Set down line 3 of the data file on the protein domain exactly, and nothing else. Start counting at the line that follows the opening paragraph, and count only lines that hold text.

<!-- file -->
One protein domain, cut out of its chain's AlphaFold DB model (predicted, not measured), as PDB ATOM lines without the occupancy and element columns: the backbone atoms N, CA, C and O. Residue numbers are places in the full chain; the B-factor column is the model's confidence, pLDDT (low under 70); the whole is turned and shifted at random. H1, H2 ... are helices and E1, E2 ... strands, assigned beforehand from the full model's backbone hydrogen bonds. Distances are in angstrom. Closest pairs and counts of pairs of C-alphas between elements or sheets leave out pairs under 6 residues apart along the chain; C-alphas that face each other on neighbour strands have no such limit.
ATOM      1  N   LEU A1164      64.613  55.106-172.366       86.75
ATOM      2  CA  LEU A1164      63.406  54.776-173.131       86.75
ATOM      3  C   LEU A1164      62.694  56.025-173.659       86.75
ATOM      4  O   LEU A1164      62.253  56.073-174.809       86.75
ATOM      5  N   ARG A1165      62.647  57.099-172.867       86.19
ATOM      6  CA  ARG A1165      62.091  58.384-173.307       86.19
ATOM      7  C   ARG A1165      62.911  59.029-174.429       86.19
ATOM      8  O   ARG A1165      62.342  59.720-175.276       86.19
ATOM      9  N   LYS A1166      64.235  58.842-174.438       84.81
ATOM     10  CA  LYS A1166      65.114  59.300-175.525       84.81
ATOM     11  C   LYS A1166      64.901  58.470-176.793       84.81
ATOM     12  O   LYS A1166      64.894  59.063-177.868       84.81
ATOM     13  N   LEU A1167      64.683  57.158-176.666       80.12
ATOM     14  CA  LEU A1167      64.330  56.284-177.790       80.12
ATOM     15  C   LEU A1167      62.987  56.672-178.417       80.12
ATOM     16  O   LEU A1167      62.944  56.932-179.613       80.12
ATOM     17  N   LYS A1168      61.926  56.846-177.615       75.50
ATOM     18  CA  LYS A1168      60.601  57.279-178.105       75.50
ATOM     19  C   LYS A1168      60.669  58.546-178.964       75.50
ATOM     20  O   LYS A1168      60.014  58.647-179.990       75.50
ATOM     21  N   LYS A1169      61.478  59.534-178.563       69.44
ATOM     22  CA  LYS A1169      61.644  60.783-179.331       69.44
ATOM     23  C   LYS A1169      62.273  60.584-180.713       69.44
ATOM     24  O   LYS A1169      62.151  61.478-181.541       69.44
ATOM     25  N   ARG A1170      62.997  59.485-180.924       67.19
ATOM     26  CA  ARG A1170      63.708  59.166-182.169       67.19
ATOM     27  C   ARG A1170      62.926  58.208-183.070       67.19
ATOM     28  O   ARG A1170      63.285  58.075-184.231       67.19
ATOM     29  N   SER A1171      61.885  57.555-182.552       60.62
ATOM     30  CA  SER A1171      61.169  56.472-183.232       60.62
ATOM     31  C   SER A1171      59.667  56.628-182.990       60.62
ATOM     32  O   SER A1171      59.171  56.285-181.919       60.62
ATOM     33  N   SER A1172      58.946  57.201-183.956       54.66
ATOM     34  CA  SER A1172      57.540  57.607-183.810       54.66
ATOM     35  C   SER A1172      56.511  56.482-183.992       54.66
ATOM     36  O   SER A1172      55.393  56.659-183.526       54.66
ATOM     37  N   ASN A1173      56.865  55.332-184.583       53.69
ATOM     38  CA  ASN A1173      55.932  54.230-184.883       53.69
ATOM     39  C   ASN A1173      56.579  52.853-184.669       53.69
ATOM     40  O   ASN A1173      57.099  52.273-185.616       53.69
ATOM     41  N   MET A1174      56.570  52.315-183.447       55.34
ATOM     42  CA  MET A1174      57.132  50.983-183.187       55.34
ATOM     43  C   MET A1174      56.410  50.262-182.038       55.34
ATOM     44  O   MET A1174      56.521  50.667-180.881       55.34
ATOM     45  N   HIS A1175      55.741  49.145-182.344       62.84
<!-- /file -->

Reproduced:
ATOM      3  C   LEU A1164      62.694  56.025-173.659       86.75